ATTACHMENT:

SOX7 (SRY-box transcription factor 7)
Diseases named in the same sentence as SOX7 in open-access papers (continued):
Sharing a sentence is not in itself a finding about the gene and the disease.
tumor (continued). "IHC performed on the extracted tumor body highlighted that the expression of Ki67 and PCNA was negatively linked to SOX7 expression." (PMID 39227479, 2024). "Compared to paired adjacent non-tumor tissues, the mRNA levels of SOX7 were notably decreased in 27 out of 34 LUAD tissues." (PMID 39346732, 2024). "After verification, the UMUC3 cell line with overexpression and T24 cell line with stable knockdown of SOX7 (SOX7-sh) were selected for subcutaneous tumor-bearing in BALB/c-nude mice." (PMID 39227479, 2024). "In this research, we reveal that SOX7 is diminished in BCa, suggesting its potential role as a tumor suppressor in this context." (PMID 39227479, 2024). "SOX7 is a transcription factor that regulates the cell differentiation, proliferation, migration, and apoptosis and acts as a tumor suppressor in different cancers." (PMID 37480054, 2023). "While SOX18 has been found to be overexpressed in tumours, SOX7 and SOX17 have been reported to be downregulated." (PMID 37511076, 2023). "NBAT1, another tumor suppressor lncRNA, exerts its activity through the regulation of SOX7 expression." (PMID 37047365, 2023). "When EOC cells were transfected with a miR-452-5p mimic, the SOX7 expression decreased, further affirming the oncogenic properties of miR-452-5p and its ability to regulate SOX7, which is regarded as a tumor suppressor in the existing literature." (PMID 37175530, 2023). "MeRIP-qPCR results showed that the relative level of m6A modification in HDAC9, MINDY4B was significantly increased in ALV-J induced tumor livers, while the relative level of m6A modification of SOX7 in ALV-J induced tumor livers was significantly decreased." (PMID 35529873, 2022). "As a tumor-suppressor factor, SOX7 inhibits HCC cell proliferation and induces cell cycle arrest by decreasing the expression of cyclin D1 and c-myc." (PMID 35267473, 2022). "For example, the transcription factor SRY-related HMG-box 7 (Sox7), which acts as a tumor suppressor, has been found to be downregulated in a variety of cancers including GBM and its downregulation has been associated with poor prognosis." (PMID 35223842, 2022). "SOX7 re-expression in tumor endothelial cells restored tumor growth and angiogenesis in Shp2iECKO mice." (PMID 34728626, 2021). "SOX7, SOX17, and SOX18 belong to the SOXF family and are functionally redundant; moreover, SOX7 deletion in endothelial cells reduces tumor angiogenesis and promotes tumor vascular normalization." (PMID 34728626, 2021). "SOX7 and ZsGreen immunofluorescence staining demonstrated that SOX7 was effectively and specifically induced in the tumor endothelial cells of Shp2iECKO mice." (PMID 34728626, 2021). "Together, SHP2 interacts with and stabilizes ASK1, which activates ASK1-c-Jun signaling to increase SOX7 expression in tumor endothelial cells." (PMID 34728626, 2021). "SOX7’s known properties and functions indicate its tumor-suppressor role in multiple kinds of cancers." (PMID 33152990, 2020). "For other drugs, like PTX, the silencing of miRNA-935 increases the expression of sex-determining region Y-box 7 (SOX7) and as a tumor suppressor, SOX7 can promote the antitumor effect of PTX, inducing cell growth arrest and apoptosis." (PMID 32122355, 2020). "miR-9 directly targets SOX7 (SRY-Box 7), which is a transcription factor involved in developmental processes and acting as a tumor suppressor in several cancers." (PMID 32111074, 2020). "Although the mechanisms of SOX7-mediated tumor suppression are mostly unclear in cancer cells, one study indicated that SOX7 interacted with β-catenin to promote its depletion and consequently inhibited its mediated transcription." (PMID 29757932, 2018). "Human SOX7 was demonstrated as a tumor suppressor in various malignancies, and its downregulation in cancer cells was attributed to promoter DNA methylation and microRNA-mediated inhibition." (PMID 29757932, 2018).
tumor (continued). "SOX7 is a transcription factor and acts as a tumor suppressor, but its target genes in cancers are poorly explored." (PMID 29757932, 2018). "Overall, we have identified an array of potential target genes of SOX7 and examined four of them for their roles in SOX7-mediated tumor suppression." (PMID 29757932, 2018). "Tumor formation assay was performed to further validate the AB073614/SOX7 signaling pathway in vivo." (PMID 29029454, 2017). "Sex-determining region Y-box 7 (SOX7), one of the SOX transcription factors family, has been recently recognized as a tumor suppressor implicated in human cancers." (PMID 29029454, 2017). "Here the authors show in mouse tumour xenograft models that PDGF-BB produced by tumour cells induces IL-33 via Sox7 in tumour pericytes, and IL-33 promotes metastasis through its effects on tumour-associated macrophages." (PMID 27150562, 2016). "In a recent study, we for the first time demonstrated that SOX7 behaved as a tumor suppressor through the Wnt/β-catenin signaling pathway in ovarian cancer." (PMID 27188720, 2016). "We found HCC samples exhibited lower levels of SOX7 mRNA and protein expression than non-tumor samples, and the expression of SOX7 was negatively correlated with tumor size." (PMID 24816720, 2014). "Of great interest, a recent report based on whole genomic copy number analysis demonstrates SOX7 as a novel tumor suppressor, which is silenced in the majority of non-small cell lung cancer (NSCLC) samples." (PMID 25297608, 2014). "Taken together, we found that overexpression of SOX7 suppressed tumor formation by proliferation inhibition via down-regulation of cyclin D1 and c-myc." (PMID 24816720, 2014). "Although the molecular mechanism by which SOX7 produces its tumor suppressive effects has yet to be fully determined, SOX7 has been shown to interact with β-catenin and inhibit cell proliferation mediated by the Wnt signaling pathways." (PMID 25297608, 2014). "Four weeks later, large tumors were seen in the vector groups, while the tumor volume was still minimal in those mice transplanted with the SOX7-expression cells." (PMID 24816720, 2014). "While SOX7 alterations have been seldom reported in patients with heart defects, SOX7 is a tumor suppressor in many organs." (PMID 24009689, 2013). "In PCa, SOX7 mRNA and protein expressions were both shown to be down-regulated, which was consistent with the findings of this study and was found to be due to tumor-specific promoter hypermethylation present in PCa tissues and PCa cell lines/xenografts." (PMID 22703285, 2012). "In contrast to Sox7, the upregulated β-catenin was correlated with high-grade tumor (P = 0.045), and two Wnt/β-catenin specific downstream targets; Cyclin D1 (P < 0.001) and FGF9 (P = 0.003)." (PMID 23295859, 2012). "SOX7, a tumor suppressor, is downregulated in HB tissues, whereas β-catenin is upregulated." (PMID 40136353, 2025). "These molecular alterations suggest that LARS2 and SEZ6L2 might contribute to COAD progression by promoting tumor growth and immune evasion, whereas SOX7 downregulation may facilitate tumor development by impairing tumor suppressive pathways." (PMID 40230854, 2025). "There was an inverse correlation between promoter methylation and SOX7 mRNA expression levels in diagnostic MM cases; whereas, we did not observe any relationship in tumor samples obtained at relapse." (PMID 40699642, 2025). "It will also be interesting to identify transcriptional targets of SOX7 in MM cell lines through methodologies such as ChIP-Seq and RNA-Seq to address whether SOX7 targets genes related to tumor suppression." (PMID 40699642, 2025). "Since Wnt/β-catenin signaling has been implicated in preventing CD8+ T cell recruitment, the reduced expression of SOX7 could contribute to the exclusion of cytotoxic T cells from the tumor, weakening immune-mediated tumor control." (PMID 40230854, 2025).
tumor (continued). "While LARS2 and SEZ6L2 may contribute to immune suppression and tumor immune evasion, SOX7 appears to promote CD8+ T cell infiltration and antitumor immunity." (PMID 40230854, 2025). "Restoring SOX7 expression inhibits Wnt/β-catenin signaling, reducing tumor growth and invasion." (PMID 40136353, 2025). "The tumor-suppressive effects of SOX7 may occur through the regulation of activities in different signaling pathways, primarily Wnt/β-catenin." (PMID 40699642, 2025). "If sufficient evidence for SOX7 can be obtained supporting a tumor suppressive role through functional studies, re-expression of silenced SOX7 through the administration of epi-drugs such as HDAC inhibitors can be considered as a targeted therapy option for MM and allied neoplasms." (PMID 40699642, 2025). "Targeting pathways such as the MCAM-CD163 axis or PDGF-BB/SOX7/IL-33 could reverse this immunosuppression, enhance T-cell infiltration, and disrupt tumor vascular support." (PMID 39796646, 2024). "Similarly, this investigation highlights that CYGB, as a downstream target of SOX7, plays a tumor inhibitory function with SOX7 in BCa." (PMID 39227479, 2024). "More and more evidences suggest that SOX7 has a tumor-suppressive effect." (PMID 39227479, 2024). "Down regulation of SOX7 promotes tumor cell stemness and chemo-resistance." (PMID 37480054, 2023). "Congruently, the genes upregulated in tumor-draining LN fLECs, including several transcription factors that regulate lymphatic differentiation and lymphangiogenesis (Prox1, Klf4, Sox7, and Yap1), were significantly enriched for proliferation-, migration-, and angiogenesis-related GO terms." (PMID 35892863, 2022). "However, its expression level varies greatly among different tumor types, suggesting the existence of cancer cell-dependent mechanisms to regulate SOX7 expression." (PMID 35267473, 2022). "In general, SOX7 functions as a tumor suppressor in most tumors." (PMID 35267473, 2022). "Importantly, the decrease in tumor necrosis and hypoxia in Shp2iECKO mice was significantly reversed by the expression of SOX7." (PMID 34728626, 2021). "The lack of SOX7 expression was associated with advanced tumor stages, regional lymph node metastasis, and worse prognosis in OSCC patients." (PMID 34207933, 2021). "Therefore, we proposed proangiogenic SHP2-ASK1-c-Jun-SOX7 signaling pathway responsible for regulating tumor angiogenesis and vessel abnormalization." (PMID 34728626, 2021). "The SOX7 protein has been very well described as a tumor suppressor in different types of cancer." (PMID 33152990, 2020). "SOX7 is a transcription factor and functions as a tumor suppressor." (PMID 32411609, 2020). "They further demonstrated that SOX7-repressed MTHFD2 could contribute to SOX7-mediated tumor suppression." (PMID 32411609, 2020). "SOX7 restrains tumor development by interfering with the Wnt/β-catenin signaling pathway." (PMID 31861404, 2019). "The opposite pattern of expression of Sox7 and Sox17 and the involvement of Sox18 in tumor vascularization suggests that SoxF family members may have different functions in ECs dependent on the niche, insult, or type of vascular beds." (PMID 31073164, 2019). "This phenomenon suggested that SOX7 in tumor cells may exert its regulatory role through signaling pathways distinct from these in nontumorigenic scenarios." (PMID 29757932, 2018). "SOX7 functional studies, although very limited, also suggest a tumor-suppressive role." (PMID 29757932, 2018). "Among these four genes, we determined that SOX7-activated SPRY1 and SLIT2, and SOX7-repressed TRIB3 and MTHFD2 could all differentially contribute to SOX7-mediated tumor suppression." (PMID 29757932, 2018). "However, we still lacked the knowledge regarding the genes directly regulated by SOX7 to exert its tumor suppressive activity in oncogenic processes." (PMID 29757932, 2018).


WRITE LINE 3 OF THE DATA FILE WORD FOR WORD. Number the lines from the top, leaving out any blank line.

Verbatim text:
Sharing a sentence is not in itself a finding about the gene and the disease.